Tuesday, 28 June 2011

Book review : Girl in Translation - Jean Kwok

Girl in Translation is the enchanting tale of Kimberley Chang, eleven years old and freshly arrived in New York from Hong Kong with her mother. Neither of them speak more than a few words of English, they have no money and the "caring" Aunt Paula who is supposedly looking out for them and helping them to settle into their new life would be perfectly cast in the role of one of Cinderella's wicked stepsisters. The only part of the Big Apple accessible to them is the rotten, maggoty core so they end up in a horrifically insalubrious appartment, full of mice and cockroaches, where the broken windows taped up with rubbish bags let in air cold enough to make the soy sauce freeze over.

Aunt Paula "kindly" puts her niece and sister to work in her clothing factory, working long hard hours for ridiculous pay. I've often wondered where the term "sweatshop" comes from but this book makes it all too clear - the horrific conditions, the child labour, the inevitable injuries and the exploitation all make tough reading because it is so realistic.

Despite a cast of characters who make you want to line them all up and slap them - a sneering unhelpful teacher, pupils with their nasty taunts, corrupt factory inspectors, the heartless Aunt Paula - Kimberley uses her intelligence and sheer determination to make a difference and move them on to higher things. Through sheer guts, hard work and willpower, Kimberley starts making the American Dream come true.

But the problem with making more and more doors open for yourself is that you have to start making choices and sometimes, it's hard to know if you've made the right ones. Being forced to choose between your dreams of success and the man you love is a tough call and I read the final chapters with a huge lump in my throat.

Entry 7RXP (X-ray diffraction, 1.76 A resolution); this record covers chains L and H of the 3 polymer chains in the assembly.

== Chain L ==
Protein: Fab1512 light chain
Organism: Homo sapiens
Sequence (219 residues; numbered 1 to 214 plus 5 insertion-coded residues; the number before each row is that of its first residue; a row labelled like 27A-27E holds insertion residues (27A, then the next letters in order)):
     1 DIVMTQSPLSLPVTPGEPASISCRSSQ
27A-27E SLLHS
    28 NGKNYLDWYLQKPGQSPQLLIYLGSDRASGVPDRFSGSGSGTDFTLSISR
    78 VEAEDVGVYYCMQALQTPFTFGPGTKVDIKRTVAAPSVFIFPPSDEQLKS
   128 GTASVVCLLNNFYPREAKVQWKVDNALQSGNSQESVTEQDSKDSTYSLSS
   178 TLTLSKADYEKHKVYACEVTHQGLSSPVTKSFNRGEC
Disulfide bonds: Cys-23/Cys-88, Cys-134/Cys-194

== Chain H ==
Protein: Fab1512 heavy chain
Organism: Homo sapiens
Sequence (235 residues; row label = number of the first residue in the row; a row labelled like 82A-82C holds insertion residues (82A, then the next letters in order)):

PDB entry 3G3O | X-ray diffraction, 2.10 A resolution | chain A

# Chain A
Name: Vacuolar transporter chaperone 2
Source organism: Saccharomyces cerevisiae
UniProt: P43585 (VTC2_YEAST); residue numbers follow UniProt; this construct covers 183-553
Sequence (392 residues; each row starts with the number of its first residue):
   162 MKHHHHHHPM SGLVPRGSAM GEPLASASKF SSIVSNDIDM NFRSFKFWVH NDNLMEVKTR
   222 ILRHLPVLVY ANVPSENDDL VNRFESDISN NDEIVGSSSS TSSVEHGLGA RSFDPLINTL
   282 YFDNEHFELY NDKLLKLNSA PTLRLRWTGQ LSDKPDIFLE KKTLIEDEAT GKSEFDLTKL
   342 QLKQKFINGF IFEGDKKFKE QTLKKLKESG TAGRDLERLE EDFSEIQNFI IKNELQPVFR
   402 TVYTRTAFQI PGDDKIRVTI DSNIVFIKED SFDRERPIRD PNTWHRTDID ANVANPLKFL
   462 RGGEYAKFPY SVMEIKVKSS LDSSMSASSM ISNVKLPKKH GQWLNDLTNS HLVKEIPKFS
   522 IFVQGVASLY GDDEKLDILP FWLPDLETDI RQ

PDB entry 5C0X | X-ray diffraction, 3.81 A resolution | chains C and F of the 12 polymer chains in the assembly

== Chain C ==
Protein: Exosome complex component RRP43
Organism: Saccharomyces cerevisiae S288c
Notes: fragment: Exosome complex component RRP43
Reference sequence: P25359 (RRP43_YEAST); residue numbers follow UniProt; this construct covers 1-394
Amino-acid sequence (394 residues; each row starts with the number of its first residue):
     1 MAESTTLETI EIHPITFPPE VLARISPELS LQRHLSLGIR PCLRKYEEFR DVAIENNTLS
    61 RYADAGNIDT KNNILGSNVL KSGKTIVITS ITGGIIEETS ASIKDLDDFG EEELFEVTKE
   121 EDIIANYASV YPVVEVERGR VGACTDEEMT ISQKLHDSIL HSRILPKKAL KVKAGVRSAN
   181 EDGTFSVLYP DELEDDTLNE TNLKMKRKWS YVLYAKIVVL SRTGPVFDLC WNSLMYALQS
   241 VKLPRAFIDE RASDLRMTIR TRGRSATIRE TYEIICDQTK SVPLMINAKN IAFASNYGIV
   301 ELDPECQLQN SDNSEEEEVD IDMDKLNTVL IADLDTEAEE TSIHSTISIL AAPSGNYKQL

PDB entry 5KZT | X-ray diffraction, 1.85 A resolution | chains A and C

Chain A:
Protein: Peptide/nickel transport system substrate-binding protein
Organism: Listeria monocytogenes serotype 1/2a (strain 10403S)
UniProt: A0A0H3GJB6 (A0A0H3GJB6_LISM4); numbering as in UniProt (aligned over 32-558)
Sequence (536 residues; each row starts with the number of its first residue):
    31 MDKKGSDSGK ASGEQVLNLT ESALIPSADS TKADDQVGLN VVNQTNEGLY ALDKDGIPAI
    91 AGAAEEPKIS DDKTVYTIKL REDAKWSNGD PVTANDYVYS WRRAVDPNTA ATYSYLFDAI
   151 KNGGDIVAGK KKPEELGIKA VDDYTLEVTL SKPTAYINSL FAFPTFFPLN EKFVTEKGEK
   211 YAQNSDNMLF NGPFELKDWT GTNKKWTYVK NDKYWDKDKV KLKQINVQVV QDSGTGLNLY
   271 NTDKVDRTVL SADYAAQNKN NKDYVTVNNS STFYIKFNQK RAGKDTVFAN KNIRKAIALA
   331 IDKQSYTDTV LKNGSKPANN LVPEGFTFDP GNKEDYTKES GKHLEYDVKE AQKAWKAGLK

The book reminded me at times of Angela's Ashes, in the poignant descriptions of extreme poverty and dire hardship, and of Forrest Gump, in the tale of the underdog coming out on top and overcoming all odds. Your heart will be by turns warmed and broken as you follow the narrative of Ah-Kim's life. The insight into the Chinese way of life and mentality add a whole new level to the text, and I couldn't help but wonder how much is actually autobiographical.

It's a powerful read that cannot leave you unmoved and I wouldn't be surprised to see this turned into a Hollywood blockbuster, along the lines of Slumdog Millionaire.

star rating : 5/5

RRP : £8.99 (but £5.64 on amazon)

Paperback: 304 pages
Publisher: Penguin (2 Jun 2011)
ISBN-10: 0141042745
ISBN-13: 978-0141042749
Product Dimensions: 19.2 x 12.8 x 2.2 cm

Other reviews you may be interested in :


Related Posts Plugin for WordPress, Blogger...